We already know they like to buy online, but what leads zenners to choose one brand over another? The answer is much simpler than you would expect: for 72% of our respondents, trust is crucial, and therefore they choose the same brands they buy in physical shops when buying online. They also take into account the recommendations of their acquaintances (33%) and the offers they receive by e-mail (22%).
Trust is one of the main reasons why zenners choose a brand. This is a reflexive generation: zenners are consumers who take it slow, think twice about what they are going to buy and do not make impulsive purchase decisions. This is why they choose products from brands they already know, either because they have tried them before or because they follow recommendations from acquaintances. By doing this, they are guaranteed that the product or service is of high quality. Buying from brands they know also allows zenners to make sure it is the brand, and not a marketplace, who is in charge of the transaction, as well as ensure they know who to contact if there is a problem with their order.
When a problem with an online purchase arises, Zen Gen prefers to speak to a person on the phone (67%), although email (53%) and live chat (34%) are also among the preferred options. Once again, data reveals the digital habits of this generation, who have no problem solving issues related to their orders in purely online channels.
And what products do they prefer? The answer is simple: all of them. Our research shows that zenners buy mostly fashion (45%), groceries (38%) and health and beauty products (34%), but they also purchase appliances and tech. In short, they are seasoned consumers who don’t mind acquiring different products online.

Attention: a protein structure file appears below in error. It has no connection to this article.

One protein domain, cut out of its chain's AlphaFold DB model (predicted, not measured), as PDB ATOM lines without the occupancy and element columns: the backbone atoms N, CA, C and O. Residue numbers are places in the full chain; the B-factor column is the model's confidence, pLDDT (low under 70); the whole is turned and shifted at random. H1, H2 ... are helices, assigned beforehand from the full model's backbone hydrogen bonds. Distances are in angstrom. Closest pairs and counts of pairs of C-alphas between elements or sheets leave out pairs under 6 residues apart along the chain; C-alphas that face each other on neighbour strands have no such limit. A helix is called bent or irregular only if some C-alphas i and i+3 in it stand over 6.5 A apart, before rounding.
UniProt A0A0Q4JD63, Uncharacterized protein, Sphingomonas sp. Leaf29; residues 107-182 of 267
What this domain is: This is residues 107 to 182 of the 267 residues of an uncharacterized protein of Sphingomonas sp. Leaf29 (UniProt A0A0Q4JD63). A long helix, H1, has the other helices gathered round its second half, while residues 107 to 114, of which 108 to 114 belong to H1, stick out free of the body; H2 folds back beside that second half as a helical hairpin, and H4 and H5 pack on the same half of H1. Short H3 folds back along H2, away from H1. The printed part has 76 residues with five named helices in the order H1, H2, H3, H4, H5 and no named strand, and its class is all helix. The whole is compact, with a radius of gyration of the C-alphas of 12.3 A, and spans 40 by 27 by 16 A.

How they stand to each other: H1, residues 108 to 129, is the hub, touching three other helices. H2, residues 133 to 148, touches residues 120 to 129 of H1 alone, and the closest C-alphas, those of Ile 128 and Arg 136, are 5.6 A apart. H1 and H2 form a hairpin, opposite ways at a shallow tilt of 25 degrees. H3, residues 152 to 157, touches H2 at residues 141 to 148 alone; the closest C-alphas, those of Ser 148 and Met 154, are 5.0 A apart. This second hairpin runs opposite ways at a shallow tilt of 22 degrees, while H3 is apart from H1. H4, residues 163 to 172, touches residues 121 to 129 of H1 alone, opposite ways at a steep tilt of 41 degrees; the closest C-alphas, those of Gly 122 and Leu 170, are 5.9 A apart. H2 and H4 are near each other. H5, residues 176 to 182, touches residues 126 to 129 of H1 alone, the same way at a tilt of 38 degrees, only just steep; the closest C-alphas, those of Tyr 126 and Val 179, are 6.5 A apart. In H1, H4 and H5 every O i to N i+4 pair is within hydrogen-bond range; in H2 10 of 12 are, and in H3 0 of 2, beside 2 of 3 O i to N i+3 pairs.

What they value the most about online shopping is convenience (72%), price (57%) and the fact that they can do it from home (52%). Qualitative interviews revealed that Zen Gen highly values the personalised customer service of physical shops, which, in their opinion, should not disappear.
However, convenience is not the only thing zenners value when buying online. Our research shows that certain ethical issues also play a decisive role. Brands often assume that only younger generations, such as Centennials or Millennials, are concerned about sustainability. But our data suggests that Zen Gen also cares about the future of the planet: 66% take it into account when choosing products and brands.
They are also concerned about privacy: 59% consider it to be a very important factor with regards to digital purchases, and 24% state they have chosen not to complete an online purchase because they perceived the website as unsafe.
In short, zenners are responsible consumers that advocate for a more sustainable and ethical online purchase. Moreover, although buying online is more convenient for them, they support and worry about the survival of local businesses, as they value the close, personalised customer service that these businesses offer.
The above poses a great opportunity for the development of online-to-offline strategies (using digital channels to generate traffic to shops). It is also an opportunity for purpose brands with solid values to connect directly with their consumers, thus taking control of their end-to-end supply chain.
These are the most relevant highlights related to the digital behaviour of this pioneering generation. If you would like to learn more, you can access our white paper for a thorough analysis of the data by country and the main takeaways of the research. Now that we have shared all the insights, it is your turn to discover the Zen Gen universe and include them in your marketing strategy. Are you ready?